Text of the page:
I was recently mentioned in Chris Brocks article on the importance of communication for the Watertown Daily Times. When a spouse dies, there are unfortunately other pressing issues that coincide with grief. There is an emphasis on the legalities on next steps. In the article, Mr. Brock mentioned a few examples of individuals who testify their experiences to the unfortunate legal circumstances that occurred after losing their spouses. These experiences can fiercely open old wounds, and while some legal issues and battles are unavoidable, planning ahead and transparent communication can ease the burden. There is enough to worry about when a spouse or loved one dies. I, and other elder law and estate planning attorneys, aim to facilitate the easiest financial and legal transition after a tragedy such as this occurs.
Some important tips that Mr. Brock highlighted in his article include:
Social Security notifies the banks when individuals die. Banks will then shut down accounts of those members. If your husband or wife is the sole name on a bank account, especially with a credit card associated, you could wind up losing access to that account. Rather than having to handle that situation, it is best to have a joint or individual bank account.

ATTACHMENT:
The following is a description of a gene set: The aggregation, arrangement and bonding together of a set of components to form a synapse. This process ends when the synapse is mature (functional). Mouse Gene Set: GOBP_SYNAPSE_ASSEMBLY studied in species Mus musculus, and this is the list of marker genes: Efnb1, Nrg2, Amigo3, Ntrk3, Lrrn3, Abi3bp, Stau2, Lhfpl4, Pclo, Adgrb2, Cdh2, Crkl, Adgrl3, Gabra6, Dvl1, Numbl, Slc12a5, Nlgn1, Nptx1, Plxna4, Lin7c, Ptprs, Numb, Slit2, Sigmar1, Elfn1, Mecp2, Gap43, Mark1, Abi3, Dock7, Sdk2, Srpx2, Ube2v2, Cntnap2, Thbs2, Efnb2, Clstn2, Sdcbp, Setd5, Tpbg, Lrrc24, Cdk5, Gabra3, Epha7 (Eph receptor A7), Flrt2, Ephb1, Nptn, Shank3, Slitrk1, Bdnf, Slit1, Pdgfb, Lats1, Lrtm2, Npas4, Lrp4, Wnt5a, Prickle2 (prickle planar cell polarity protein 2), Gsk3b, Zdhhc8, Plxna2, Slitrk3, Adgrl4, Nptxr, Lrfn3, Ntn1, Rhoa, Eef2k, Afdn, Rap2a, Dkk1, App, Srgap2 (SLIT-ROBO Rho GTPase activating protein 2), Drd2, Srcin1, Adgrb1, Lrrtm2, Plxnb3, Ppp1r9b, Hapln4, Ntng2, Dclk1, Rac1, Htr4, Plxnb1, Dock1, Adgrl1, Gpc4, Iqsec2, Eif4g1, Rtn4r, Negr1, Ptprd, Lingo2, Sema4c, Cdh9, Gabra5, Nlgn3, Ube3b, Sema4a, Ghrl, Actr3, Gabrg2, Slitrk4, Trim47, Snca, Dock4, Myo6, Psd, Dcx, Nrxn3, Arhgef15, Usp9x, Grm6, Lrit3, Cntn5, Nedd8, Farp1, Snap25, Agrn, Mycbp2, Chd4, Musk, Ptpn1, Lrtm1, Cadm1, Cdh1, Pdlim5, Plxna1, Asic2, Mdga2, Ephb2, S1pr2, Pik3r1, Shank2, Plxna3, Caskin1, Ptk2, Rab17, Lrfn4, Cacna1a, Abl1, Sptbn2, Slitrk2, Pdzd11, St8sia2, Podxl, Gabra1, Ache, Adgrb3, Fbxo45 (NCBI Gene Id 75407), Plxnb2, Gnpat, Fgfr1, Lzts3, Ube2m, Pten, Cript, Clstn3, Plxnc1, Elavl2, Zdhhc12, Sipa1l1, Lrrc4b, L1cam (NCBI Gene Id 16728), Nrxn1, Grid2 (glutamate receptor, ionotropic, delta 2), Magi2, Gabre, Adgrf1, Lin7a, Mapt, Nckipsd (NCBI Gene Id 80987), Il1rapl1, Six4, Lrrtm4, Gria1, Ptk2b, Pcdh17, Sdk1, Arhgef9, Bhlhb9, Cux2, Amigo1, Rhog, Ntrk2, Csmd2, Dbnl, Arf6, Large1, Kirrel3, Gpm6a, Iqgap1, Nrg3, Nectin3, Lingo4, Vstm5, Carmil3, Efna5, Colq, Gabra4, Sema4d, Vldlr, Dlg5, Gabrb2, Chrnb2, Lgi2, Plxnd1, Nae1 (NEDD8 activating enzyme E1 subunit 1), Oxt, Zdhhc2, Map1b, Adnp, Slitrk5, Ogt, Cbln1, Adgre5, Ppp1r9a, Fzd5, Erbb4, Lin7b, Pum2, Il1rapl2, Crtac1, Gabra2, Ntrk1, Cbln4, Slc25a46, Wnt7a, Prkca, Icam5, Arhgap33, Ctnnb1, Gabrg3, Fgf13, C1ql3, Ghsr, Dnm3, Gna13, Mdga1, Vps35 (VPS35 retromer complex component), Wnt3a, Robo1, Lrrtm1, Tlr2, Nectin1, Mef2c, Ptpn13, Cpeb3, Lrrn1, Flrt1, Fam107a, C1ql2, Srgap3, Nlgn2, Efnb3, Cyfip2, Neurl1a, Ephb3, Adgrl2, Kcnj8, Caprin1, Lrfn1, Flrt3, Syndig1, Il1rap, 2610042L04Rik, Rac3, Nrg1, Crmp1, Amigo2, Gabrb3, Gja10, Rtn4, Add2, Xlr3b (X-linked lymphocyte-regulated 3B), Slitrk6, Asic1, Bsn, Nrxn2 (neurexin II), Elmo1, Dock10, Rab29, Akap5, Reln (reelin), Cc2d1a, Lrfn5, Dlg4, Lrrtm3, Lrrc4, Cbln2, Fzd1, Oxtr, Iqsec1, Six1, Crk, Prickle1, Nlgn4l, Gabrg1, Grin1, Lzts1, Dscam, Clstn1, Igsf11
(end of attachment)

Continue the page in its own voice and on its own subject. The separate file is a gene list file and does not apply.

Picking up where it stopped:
If people are storing cash or bonds in their safe deposit boxes in a bank, that can be OK. But I like to have a jointly titled safe deposit box, so at least when one spouse passes away, the other one can still access it. I am a much bigger proponent of fireproof strong boxes in the house for important documents. If a bank safe deposit box is only in the name of one individual, their spouse will not be able to access it without a court order in the tragedy of their passing.
Can we see a trend here? In order to ease these legal battles after a spouse dies, joint ownership on titles, whether its a car, boat, trailer, etc., will prevent losing these items. Registration and insurance are not the things that are going to cause problems when you go to the DMV. Its going to be the title.
Grieving is a terribly challenging process. But planning ahead and openly communicating with your spouse or loved one will give you one less thing to worry about in times of need. If you or anyone you know has any questions or concerns or would like to schedule a free consultation, you can call or visit the Marrone Law Firm in Watertown and Syracuse, New York at (315) 728-9433.